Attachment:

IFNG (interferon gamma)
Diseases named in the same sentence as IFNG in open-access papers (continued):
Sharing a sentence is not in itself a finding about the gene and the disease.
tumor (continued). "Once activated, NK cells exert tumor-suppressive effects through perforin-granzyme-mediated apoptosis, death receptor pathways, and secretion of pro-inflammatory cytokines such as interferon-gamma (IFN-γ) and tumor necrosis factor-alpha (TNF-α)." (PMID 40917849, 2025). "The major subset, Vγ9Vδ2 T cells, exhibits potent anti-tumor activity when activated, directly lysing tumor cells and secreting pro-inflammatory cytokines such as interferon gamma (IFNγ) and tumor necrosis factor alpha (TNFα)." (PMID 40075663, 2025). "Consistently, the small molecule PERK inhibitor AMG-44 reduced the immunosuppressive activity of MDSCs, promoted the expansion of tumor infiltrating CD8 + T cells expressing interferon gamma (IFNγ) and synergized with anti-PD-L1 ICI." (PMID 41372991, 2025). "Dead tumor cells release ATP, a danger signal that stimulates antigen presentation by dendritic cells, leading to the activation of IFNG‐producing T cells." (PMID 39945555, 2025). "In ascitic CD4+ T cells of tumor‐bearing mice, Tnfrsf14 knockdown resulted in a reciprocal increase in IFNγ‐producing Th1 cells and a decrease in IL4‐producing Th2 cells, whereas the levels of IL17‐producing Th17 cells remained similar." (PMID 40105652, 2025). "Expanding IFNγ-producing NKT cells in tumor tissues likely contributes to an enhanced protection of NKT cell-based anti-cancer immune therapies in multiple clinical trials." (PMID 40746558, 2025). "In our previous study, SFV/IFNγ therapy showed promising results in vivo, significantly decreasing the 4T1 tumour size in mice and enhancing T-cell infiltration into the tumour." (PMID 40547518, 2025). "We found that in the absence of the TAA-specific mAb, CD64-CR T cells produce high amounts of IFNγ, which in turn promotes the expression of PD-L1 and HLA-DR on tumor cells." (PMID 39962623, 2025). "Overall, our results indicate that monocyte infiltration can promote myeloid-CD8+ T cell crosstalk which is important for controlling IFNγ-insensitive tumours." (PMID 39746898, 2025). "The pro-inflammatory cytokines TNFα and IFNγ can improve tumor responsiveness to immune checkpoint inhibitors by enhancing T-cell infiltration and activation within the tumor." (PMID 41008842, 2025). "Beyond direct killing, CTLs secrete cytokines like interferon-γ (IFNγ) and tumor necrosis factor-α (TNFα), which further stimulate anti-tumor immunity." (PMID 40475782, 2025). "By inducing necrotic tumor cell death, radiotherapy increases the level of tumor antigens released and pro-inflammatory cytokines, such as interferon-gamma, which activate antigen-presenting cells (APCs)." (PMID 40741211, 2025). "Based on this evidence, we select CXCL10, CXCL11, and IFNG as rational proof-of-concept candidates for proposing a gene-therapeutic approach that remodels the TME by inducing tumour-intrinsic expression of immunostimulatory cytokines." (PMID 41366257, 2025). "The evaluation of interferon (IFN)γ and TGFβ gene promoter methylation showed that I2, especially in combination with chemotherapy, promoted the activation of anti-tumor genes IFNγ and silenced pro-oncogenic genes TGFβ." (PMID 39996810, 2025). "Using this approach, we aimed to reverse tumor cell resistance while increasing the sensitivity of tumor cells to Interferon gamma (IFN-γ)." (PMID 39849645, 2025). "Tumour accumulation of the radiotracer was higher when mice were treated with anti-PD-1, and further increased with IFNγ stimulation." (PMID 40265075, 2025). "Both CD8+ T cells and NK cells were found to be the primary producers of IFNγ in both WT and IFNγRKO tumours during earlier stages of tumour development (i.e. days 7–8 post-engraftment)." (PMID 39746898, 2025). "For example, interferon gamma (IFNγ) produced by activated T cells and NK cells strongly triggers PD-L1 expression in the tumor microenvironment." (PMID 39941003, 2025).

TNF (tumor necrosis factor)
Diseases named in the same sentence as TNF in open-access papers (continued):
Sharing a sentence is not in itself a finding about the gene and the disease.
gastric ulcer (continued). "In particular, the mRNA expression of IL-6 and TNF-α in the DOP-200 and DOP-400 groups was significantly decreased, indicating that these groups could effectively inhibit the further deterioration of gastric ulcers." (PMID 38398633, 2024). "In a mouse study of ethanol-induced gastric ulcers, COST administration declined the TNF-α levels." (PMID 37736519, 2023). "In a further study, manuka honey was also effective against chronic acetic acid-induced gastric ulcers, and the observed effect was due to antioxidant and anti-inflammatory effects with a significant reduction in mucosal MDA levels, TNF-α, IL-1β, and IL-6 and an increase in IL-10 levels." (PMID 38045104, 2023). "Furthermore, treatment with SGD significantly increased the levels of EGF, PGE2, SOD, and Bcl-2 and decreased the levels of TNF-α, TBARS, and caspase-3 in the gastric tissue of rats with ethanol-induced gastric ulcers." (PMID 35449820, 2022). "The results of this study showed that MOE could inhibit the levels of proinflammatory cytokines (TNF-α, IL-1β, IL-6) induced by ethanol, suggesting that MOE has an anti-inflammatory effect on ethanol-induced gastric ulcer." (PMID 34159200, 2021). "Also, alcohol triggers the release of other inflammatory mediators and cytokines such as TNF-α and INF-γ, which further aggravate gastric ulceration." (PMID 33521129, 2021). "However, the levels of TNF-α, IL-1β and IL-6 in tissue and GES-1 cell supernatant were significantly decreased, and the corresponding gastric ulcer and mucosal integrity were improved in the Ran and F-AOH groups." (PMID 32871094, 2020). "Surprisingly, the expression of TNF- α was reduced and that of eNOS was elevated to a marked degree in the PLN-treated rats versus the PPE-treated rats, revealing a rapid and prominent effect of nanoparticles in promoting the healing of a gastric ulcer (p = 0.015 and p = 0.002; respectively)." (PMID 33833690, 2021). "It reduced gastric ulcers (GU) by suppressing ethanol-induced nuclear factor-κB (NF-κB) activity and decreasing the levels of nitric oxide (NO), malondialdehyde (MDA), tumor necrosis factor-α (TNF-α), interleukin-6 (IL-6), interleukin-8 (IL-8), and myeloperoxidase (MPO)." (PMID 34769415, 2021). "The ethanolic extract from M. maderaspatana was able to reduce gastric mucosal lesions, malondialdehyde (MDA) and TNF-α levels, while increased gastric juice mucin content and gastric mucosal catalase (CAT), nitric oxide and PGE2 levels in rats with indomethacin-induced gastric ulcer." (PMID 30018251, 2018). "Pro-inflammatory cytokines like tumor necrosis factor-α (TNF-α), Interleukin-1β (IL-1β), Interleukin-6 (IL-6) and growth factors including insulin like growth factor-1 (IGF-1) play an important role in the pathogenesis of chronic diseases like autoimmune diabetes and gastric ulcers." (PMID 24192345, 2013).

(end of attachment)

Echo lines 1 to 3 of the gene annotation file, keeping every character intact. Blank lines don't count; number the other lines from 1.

IFNG (interferon gamma)
Diseases named in the same sentence as IFNG in open-access papers (continued):
Sharing a sentence is not in itself a finding about the gene and the disease.